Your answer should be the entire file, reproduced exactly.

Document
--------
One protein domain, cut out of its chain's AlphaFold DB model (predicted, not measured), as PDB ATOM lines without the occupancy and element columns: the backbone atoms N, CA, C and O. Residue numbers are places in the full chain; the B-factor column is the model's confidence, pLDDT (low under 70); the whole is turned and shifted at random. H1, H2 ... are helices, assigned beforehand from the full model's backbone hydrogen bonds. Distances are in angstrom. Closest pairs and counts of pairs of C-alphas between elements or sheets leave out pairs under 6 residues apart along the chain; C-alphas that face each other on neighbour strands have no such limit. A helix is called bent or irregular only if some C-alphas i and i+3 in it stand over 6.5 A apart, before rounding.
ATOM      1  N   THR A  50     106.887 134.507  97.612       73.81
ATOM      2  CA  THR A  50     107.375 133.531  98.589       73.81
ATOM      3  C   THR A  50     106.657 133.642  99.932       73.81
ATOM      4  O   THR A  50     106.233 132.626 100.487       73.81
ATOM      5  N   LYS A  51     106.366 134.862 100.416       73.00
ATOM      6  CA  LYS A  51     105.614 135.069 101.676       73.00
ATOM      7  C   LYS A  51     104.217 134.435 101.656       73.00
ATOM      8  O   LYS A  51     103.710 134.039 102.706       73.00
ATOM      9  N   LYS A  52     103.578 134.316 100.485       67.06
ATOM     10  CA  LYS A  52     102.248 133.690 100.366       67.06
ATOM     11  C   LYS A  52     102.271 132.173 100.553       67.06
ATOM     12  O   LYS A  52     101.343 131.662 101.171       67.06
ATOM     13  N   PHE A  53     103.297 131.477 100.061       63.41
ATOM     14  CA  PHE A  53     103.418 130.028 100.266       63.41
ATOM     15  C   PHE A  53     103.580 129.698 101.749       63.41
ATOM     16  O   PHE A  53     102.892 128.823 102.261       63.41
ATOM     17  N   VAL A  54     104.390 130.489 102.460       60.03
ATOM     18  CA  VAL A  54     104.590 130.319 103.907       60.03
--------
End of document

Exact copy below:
One protein domain, cut out of its chain's AlphaFold DB model (predicted, not measured), as PDB ATOM lines without the occupancy and element columns: the backbone atoms N, CA, C and O. Residue numbers are places in the full chain; the B-factor column is the model's confidence, pLDDT (low under 70); the whole is turned and shifted at random. H1, H2 ... are helices, assigned beforehand from the full model's backbone hydrogen bonds. Distances are in angstrom. Closest pairs and counts of pairs of C-alphas between elements or sheets leave out pairs under 6 residues apart along the chain; C-alphas that face each other on neighbour strands have no such limit. A helix is called bent or irregular only if some C-alphas i and i+3 in it stand over 6.5 A apart, before rounding.
ATOM      1  N   THR A  50     106.887 134.507  97.612       73.81
ATOM      2  CA  THR A  50     107.375 133.531  98.589       73.81
ATOM      3  C   THR A  50     106.657 133.642  99.932       73.81
ATOM      4  O   THR A  50     106.233 132.626 100.487       73.81
ATOM      5  N   LYS A  51     106.366 134.862 100.416       73.00
ATOM      6  CA  LYS A  51     105.614 135.069 101.676       73.00
ATOM      7  C   LYS A  51     104.217 134.435 101.656       73.00
ATOM      8  O   LYS A  51     103.710 134.039 102.706       73.00
ATOM      9  N   LYS A  52     103.578 134.316 100.485       67.06
ATOM     10  CA  LYS A  52     102.248 133.690 100.366       67.06
ATOM     11  C   LYS A  52     102.271 132.173 100.553       67.06
ATOM     12  O   LYS A  52     101.343 131.662 101.171       67.06
ATOM     13  N   PHE A  53     103.297 131.477 100.061       63.41
ATOM     14  CA  PHE A  53     103.418 130.028 100.266       63.41
ATOM     15  C   PHE A  53     103.580 129.698 101.749       63.41
ATOM     16  O   PHE A  53     102.892 128.823 102.261       63.41
ATOM     17  N   VAL A  54     104.390 130.489 102.460       60.03
ATOM     18  CA  VAL A  54     104.590 130.319 103.907       60.03